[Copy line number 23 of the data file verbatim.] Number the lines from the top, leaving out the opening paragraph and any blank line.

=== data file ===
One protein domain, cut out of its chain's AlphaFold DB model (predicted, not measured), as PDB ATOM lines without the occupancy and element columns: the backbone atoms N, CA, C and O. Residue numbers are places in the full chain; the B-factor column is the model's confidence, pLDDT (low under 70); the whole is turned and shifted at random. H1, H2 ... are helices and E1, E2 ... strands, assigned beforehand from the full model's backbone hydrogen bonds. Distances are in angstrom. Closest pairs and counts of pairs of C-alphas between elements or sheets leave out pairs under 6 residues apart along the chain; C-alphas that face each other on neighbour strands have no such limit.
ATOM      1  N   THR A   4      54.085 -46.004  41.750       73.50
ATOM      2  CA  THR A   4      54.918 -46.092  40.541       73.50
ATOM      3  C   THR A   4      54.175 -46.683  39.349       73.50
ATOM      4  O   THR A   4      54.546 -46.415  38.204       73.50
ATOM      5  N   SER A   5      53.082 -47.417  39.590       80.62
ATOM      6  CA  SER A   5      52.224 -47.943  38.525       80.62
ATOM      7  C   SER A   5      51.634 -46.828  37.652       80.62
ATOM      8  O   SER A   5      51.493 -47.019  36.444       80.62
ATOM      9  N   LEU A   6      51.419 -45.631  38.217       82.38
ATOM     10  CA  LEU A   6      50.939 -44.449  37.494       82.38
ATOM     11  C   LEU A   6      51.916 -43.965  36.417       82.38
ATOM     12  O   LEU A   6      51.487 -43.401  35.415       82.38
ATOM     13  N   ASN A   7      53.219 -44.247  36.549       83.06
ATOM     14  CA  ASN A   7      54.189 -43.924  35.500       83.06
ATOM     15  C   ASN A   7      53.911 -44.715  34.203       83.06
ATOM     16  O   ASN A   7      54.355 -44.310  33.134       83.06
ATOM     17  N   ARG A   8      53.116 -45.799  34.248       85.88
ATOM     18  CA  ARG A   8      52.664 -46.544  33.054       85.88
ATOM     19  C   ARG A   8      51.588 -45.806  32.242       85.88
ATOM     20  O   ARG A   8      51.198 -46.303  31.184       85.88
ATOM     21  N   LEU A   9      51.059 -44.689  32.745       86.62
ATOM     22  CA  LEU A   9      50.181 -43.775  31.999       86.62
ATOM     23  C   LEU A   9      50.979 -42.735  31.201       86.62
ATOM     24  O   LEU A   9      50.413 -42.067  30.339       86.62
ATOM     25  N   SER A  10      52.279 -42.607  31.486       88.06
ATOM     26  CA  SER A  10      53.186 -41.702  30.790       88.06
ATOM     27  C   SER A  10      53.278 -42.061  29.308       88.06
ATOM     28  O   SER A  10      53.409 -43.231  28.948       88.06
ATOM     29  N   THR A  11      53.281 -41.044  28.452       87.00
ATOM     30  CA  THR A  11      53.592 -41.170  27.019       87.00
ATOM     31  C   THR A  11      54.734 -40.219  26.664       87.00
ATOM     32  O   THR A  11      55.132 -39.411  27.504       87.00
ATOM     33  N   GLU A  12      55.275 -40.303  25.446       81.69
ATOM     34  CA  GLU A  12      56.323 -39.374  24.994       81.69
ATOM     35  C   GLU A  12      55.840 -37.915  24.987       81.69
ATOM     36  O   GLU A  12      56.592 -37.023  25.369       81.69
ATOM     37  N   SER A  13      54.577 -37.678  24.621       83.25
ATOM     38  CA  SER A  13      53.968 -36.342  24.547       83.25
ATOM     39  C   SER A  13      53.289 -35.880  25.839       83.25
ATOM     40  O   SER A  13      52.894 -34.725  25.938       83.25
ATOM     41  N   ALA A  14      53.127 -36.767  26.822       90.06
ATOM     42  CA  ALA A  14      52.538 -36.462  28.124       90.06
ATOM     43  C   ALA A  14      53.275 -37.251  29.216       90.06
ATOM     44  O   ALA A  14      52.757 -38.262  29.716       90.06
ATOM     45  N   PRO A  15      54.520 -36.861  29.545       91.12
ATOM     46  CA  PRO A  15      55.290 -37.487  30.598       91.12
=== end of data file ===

ATOM     23  C   LEU A   9      50.979 -42.735  31.201       86.62